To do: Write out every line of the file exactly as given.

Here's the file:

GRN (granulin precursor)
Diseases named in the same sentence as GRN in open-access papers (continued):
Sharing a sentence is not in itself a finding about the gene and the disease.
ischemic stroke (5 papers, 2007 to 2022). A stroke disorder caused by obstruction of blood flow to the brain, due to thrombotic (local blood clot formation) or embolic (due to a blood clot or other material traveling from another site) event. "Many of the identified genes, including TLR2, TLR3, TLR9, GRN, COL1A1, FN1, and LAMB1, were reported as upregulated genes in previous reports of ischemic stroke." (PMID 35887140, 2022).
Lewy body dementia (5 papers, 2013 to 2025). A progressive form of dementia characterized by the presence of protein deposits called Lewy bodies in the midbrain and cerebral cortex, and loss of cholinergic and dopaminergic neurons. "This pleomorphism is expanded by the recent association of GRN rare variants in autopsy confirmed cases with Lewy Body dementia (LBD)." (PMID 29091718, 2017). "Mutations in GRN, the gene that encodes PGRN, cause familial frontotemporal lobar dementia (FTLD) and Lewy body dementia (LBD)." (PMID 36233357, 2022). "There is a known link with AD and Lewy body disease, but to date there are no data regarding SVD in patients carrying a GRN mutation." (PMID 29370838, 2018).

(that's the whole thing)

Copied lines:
GRN (granulin precursor)
Diseases named in the same sentence as GRN in open-access papers (continued):
Sharing a sentence is not in itself a finding about the gene and the disease.
ischemic stroke (5 papers, 2007 to 2022). A stroke disorder caused by obstruction of blood flow to the brain, due to thrombotic (local blood clot formation) or embolic (due to a blood clot or other material traveling from another site) event. "Many of the identified genes, including TLR2, TLR3, TLR9, GRN, COL1A1, FN1, and LAMB1, were reported as upregulated genes in previous reports of ischemic stroke." (PMID 35887140, 2022).
Lewy body dementia (5 papers, 2013 to 2025). A progressive form of dementia characterized by the presence of protein deposits called Lewy bodies in the midbrain and cerebral cortex, and loss of cholinergic and dopaminergic neurons. "This pleomorphism is expanded by the recent association of GRN rare variants in autopsy confirmed cases with Lewy Body dementia (LBD)." (PMID 29091718, 2017). "Mutations in GRN, the gene that encodes PGRN, cause familial frontotemporal lobar dementia (FTLD) and Lewy body dementia (LBD)." (PMID 36233357, 2022). "There is a known link with AD and Lewy body disease, but to date there are no data regarding SVD in patients carrying a GRN mutation." (PMID 29370838, 2018).